The movement of DNA fragments in the gel is logarithmic, they migrate at a rate inversely proportional to he logarithm of the molecular weight.
Electrophoresis loading buffer
DNA is added to a loading buffer which contains glycerol, and a dye.
The heavy glycerol facilitates loading of the sample by allowing the sample to sink to the bottom of the well, whereas the dye helps visualise the migration of the sample during electrophoresis.
Properties of DNA allowing electrophoresis
Negatively charged phosphate backbone.
Ethidium bromide/midori green intercalate between stacked bases of DNA.
A plasmid is defined as an independently replicating, extra-chromosomal element of DNA.
They often confer upon their host the capacity for neutralising toxic antibiotics or degrading exotic metabolites.
-Thus, there is generally a selective advantage to be gained by the host bacterium in harbouring such plasmids.
They are relatively small and present in a high copy number per cell so that they can be purified in large amounts.
A typical cloning vector includes:
Multiple cloning sites, which can be used to insert foreign DNA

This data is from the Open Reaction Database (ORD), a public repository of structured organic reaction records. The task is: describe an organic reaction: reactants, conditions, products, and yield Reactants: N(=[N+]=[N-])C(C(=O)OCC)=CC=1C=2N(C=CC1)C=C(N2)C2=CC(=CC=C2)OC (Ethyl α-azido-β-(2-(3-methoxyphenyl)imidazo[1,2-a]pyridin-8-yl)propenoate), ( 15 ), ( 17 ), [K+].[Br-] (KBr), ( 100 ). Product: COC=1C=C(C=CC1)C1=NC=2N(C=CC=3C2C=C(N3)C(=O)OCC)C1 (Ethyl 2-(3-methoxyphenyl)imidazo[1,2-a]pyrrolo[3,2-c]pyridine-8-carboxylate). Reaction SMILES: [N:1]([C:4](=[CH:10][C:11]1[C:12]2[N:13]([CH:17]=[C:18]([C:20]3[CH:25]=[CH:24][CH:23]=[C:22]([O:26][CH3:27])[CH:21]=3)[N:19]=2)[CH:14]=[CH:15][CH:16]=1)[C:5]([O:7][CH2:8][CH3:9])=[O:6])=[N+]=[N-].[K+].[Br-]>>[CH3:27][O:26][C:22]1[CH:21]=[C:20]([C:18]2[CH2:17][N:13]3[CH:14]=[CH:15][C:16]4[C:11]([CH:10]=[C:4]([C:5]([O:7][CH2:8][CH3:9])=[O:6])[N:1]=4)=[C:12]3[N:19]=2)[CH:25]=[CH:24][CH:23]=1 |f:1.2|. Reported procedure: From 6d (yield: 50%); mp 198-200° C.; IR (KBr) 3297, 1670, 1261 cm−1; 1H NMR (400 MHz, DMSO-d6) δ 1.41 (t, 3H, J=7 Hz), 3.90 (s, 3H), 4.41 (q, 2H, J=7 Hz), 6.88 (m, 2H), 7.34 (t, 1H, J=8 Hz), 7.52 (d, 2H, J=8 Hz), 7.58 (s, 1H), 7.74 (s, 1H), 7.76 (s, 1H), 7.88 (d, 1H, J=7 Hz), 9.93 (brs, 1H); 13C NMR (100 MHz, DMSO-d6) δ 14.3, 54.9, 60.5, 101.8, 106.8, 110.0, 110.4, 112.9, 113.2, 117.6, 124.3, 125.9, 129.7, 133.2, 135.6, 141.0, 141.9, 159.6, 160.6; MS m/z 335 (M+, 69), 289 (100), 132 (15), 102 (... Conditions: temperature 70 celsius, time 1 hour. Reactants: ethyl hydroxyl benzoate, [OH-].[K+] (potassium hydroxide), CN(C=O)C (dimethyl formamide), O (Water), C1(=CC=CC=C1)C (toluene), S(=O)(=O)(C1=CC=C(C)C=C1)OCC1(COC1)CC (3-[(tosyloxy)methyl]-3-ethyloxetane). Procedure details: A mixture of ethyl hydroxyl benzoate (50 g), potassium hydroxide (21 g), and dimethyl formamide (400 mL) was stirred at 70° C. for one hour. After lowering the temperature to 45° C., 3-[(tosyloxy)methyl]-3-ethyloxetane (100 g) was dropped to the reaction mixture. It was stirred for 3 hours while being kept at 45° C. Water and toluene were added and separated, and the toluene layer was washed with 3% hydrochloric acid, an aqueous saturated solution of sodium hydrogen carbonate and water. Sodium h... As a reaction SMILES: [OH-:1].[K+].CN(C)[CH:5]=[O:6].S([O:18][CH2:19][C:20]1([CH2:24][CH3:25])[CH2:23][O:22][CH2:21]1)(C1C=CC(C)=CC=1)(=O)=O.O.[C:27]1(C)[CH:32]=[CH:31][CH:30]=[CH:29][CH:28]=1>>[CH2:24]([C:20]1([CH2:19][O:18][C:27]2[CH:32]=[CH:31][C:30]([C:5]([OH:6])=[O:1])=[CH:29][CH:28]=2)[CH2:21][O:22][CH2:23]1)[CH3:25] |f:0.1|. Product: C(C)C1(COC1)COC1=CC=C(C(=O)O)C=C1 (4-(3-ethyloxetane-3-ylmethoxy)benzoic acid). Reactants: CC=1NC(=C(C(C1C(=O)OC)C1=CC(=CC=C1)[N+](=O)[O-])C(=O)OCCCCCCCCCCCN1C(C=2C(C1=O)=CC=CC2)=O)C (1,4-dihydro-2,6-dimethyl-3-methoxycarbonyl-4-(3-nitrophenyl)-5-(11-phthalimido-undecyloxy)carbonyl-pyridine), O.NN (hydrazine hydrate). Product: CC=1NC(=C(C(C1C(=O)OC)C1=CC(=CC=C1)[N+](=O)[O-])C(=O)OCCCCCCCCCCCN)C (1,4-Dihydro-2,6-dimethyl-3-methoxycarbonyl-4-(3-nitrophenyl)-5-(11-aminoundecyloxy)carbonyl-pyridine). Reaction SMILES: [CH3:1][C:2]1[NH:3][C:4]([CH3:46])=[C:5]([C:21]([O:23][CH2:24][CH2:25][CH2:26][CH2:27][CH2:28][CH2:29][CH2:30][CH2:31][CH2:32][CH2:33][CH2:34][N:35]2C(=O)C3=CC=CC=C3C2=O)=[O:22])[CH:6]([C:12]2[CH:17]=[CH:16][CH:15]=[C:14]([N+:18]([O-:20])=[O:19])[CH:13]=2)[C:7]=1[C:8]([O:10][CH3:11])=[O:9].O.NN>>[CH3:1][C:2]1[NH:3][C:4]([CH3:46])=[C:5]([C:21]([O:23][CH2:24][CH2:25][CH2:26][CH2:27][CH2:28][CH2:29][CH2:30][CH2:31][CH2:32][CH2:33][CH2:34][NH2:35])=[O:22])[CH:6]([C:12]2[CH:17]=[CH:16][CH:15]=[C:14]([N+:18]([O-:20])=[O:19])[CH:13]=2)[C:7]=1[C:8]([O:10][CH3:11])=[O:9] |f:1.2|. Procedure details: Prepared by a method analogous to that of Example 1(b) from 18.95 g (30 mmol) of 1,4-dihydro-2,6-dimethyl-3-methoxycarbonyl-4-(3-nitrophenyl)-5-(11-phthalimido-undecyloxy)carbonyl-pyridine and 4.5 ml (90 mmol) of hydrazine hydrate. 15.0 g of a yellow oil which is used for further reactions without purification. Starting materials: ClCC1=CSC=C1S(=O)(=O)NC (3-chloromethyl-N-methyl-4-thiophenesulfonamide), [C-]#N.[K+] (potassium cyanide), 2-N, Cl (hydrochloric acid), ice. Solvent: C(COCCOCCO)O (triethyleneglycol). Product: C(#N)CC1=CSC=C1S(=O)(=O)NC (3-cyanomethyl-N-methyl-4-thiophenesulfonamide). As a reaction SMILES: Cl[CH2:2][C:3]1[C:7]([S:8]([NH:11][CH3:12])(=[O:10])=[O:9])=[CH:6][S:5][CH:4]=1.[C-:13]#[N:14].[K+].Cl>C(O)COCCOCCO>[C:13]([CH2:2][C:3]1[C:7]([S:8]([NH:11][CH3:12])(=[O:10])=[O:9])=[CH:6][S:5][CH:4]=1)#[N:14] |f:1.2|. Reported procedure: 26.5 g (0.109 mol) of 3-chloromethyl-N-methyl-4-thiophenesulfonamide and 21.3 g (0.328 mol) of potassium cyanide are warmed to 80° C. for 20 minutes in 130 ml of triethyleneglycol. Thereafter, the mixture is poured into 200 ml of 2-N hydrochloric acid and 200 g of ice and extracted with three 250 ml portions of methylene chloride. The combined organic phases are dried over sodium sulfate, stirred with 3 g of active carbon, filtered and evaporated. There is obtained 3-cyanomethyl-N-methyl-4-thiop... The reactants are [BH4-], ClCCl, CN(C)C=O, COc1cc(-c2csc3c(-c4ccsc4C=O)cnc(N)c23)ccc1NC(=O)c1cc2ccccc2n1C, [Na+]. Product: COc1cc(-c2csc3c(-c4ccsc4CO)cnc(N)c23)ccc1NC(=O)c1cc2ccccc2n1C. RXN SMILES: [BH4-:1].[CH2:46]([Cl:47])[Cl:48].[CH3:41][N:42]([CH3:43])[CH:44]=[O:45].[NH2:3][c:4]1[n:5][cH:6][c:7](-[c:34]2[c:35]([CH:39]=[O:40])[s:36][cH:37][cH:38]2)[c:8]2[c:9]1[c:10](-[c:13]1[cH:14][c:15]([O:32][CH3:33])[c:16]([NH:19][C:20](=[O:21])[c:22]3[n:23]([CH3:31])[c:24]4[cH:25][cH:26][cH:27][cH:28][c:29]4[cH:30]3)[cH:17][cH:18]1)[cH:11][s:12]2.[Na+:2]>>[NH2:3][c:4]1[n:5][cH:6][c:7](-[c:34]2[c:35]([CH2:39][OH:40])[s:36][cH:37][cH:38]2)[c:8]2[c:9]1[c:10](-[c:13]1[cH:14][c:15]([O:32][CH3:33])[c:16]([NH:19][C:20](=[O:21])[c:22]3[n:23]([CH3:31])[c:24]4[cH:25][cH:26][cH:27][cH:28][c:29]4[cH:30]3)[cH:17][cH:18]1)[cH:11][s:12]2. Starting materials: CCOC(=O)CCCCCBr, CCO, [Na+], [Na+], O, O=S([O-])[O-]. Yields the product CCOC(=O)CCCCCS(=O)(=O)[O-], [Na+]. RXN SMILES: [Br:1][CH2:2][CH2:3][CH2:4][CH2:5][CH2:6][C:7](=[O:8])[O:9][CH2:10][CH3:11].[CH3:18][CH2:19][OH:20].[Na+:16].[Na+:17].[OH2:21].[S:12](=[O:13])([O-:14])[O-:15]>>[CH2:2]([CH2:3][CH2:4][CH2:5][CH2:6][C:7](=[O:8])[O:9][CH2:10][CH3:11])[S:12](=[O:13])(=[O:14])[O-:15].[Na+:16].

Antibiotic resistance site, as a means of selection.
Origin of DNA replication.
Differences between plasmid and chromosomal DNA
Plasmids carry no vital genes necessary for the cell
Plasmids are always double stranded
Plasmids, thousands of bps, chromosomal DNA, millions of base pairs.
-Fold difference: 1000 fold
Topology of DNA molecules
Linear, dsDNA molecules migrate during electrophoresis at a rate inversely proportional to the log of their molecular weight
Small plasmids are predominantly isolated as the monomeric supercoiled form, whereas large plasmids are often extensively nicked and are rarely isolated in the supercoiled form.
It is generally true that the more compact molecules will migrate faster through the agarose gel.
-A supercoiled plasmid migrates faster through the gel than nicked DNA, which migrates faster than linear DNA.
-Sizing of the plasmid can therefore only be performed after it has been converted into a linear molecule, done by digestion with a restriction endonuclease with a single recognition site within the plasmid sequence.
Lyse cells with lysozyme to digest peptidoglycan in the cell wall. NaOH is used to denature DNA into single strands.
Centrifuge to remove cell debris